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In May, 1991, 40 years after Kreuzer had been ordained, Bishop Sklba met with Kreuzer to discuss a recent report of sexual abuse. Kreuzer admitted that something happened several years ago when he had been drinking, and that he had no recollection of the details of the incident. Kreuzer further stated that he had stopped drinking, and that there was no cause for fear. A year later, Bishop Sklba had another meeting with Kreuzer to discuss another abuse report that had recently been received dating “many years back” when Kreuzer was assigned to St. Anthony’s Parish. After that meeting, Kreuzer agreed that he would request early retirement and get treatment. The following month, on June 30, 1992, Kreuzer retired from active ministry.
Over the following three-year period, Kreuzer made himself available for help-out work in parishes around Paris, Wisconsin. In May, 1995, Archbishop Weakland sent Kreuzer a letter imposing ministerial restrictions on him due to the allegations of misconduct placed against him, and requiring him to refrain from all contact with minors; to cease all public ministry; to avoid all places and situations that, from past experience, have been occasions of serious temptation in the area of sexual morality; and, until further notice, revoking the faculty to hear confession. Kreuzer wrote to the archdiocese agreeing to discontinue saying occasional weekday Masses, as he had been doing in Kansasville.
Later that year, Kreuzer wrote to Archbishop Weakland, referring to two incidents, one 30 years ago and another one dating to the spring of 1992, and sought to have the restrictions lifted. During the next four years, Kreuzer received permission to perform help-out work in various parishes. As of November, 1999, Archbishop Weakland had restored Kreuzer’s faculties for full help-out work with the only continued restriction being no unsupervised contact with minors.
In 2000, Archbishop Weakland declined Kreuzer’s request to have his restrictions modified, and recommended against Kreuzer getting involved in prison ministry.
Subsequently, in February, 2001, Bishop Sklba was given a report that Kreuzer had abused two boys on a youth retreat in the 1970s, and that Kreuzer had recently contacted one of the victims. Vicar for Clergy, Father Hornacek, contacted Kreuzer, who admitted that the individual may have been a victim of his sexual misconduct, but Kreuzer was unsure because he was inebriated at the time and had no clear memory of the incident.
Thereafter, Hornacek wrote Kreuzer to confirm his advice against contacting the victim. In March, 2001, a formal report was prepared to document sexual abuse by Kruezer in 1969 when the victim was 12-years-old. The following month, Bishop Sklba and Father Hornacek were advised that another victim of abuse by Kreuzer had come forward, and to make sure that all appropriate restrictions had been put in place so that none of Kreuzer’s victims could see him in public ministry. Shortly after receiving this latest report, a representative of the archdiocese wrote to the victim to apologize that he had been sexually abused by Kreuzer, stating that Kreuzer was one of the first to have been removed from ministry and placed under restrictions, and that the archdiocese would like to assist with his healing.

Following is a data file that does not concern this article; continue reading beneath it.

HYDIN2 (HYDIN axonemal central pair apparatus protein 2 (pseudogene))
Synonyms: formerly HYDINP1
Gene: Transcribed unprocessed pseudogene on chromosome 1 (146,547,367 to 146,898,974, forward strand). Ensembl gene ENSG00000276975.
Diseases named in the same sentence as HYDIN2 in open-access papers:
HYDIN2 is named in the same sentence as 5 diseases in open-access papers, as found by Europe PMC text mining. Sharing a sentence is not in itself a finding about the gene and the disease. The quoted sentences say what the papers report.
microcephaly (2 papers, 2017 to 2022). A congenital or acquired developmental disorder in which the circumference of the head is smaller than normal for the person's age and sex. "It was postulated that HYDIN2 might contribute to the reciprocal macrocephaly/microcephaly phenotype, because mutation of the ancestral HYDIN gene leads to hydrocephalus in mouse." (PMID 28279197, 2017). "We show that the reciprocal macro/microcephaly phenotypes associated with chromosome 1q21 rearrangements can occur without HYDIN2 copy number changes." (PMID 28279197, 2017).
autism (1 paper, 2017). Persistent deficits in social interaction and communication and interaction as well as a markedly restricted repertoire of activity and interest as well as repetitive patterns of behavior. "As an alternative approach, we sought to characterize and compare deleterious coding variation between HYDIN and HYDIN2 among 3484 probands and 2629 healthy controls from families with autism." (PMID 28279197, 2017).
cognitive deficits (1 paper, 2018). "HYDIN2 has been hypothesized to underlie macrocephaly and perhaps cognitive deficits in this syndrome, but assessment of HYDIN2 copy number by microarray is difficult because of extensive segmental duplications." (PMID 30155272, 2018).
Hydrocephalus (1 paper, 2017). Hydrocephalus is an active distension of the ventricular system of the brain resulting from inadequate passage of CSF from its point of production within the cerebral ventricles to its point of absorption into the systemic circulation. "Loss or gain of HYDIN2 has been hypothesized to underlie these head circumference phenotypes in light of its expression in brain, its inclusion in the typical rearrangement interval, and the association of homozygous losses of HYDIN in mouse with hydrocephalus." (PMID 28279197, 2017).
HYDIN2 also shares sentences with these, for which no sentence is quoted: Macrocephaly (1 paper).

Before the end of April, 2001, Archbishop Weakland issued a precept to Kreuzer restricting him from all contact with minors, and requiring him to cease, until further notice, all public ministry; to avoid all places and situations that, from past experience, had been occasions of serious temptation in the area of sexual morality; to cease any and all activities and relationships that may be described under the broad category of pastoral counseling; and revoking, until further notice, the faculty to hear confession. The archdiocese renewed and reiterated these restrictions a number of times, up to and including a letter by Archbishop Dolan in February, 2003. Kreuzer acknowledged these restrictions, and, in March, 2005, signed the Clergy Advocacy and Monitoring Program Protocols detailing the restrictions that had been imposed on him.
On May 16, 2007, Kreuzer died.
In January, 2010, the archdiocese received a report documenting abuse perpetrated by Kreuzer during the period of 1961 to 1965 when the victim was 9-12-years-old.
In March, 2010, Archbishop Listecki sent a letter to Kreuzer’s victims thanking them for their courage in coming forward, stating that things were different now, that they were doing everything they could to ensure that the tragedy of sexual abuse does not continue in the Church or in society.
This narrative is based on facts contained in documents related to this Diocesan priest offender.
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